For the past 14 years, Mobile Street in downtown Hattiesburg has played host to the Mobile Street Renaissance Festival, an annual celebration of the art and culture of the historic street and the area.
That tradition will continue on Oct. 3, when the event returns for its 15th anniversary with food, fun, events, music and other activities for the public.
“It brings life back in the community; we started this back in the early 2000s, and look at the changes that have occurred in the community since then,” said Ward 2 Councilwoman Deborah Delgado, who organizes the event each year. “We wanted to bring attention back to it, and investment is not as much as we wanted, but it’s a whole lot better than it was when we started.
“It just gives us an opportunity to build a better reputation for the community, and to attract attention to it.”
From 9 a.m.-6 p.m., the event will feature livestreaming civic engagement panels from the main stage at the intersection at 4th and Mobile streets.
That includes “Graced for Today” featuring Edna Gray Jamison at 9 a.m., Forrest County voter education at noon, U.S. Senate campaigns at 1 p.m. and “Living Tobacco Free” at 2 p.m. That will be followed by Black Lives Matter at 3 p.m., “Surviving With a Testimony” (SWAT) at 4 p.m., “Ground Zero” at 5 p.m. and “Why Vote” at 6 p.m.
From 10-11:30 a.m., officials will conduct a historic Civil Rights marker unveiling titled “Honoring Their Fight for Voting Rights in Mississippi.” The marker will document the Rev. I.C. Pea et al vs. Luther Cox court case from April 11, 1950.
“That’s hugely significant, because it’s in our historic district,” Delgado said. “We’re going to be honoring the contributions of those men to file the first lawsuit in our area seeking voting rights for Black people.”
Food vendors will be on hand for drive-thru only service from 10 a.m.- 7 p.m. The drive-thru line will run from 7th Street to 5th Street and is one-way only.
“We are not allowing other vendors, because we don’t want that walking traffic,” Delgado said. “People will be able to drive through and place an order, and we’re also going to put up the phone numbers of the vendors so that people may be able to call in and place their orders early.”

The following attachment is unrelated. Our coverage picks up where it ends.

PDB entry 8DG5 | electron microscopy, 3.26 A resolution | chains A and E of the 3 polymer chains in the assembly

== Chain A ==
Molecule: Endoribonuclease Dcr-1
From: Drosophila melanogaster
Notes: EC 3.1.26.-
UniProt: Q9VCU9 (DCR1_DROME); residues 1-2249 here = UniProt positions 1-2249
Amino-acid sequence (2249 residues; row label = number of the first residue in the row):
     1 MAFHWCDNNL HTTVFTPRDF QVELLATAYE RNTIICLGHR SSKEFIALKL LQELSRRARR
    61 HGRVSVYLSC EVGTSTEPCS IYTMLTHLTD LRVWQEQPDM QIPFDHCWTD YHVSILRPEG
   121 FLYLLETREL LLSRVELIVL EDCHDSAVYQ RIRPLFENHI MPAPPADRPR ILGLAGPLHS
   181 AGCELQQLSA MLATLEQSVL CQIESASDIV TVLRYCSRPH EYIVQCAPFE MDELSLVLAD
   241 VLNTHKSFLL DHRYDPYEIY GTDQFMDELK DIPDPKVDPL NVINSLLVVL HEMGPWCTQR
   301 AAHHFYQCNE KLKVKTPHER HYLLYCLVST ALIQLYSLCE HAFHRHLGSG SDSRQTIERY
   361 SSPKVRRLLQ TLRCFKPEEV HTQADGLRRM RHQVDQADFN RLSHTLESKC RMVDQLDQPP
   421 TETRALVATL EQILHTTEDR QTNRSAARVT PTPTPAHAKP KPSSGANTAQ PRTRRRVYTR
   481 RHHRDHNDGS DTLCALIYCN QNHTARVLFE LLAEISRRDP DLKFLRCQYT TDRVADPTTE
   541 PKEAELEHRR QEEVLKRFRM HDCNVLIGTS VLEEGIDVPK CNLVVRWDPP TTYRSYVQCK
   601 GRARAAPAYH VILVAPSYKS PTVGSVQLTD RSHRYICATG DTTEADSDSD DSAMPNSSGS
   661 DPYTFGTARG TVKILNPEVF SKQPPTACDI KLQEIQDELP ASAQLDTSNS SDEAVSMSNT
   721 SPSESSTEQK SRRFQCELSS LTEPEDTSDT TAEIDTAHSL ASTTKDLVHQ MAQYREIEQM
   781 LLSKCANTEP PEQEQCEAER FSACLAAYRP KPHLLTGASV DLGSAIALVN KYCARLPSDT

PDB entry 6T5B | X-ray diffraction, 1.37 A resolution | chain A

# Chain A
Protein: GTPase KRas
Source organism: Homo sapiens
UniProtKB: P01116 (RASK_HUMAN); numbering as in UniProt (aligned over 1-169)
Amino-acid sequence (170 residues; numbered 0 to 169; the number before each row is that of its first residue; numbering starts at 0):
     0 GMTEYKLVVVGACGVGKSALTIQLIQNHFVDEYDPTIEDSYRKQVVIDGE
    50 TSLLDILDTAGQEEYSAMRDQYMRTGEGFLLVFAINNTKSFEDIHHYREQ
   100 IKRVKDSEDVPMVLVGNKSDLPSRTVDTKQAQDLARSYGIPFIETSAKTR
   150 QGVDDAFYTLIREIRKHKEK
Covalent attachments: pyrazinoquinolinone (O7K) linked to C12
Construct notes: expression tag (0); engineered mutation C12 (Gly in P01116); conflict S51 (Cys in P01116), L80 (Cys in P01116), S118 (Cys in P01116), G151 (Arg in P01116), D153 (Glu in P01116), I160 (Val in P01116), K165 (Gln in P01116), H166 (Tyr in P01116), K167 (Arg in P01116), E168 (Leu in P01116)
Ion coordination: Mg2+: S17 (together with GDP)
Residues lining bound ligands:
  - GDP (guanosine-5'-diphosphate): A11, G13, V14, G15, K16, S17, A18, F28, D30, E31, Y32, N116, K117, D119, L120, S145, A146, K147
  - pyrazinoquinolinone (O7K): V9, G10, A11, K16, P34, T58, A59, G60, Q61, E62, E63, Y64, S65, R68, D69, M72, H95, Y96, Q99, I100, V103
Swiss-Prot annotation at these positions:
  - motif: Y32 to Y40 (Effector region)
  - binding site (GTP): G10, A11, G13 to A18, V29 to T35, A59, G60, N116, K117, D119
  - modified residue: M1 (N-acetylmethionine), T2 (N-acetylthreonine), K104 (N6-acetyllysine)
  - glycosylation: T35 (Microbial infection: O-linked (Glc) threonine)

From 8-11 p.m., participants can enjoy a family drive-in movie night at the African American Military History Museum, 306 East 6th St. Attendees are encouraged to bring lawn chairs and food, and social distancing will be enforced.
Officials plan to play cartoons for children, followed by the movie “Black Panther.”
Although the movie is free of charge, any donations are welcomed to help offset the cost of the event.
“We are encouraging people to come by carloads, because we don’t want people to walk up,” Delgado said. “The squares that are marked off for us are big enough for a family to sit within that square and enjoy the movie.
“We wanted a family-friendly movie and something that was significant, so since (Chadwick Boseman) just passed away, we were thinking that might work.”
Delgado said it’s a huge honor to know that the event has been successful for 14 years and is now heading into its 15th anniversary.
“It’s amazing,” she said. “I’m still stunned every year that we raise the budget, because it’s always a challenge, so I am just grateful to the community for pulling together and supporting it. It’s a community-based festival; we do not have a pot of money sitting anywhere that makes this happen.
“We have sponsors every year that come in and support us, and we are just eternally grateful to them for seeing the value in this festival. People expect it, and that’s a good thing. We considered seriously not having it this year because of the challenges that we face, but if people will come and wear those masks, (that’s great), and you can get the civic engagement panel at home over the internet. You can drive through and get food if you want that, and then in the evening you can drive out with your family and enjoy that movie.”
Livestreaming can be found on the Facebook pages for the Mobile Street Renaissance Festival, Twin Forks Rising and Deborah Delgado, as well on the Twin Forks Rising CDC YouTube channel.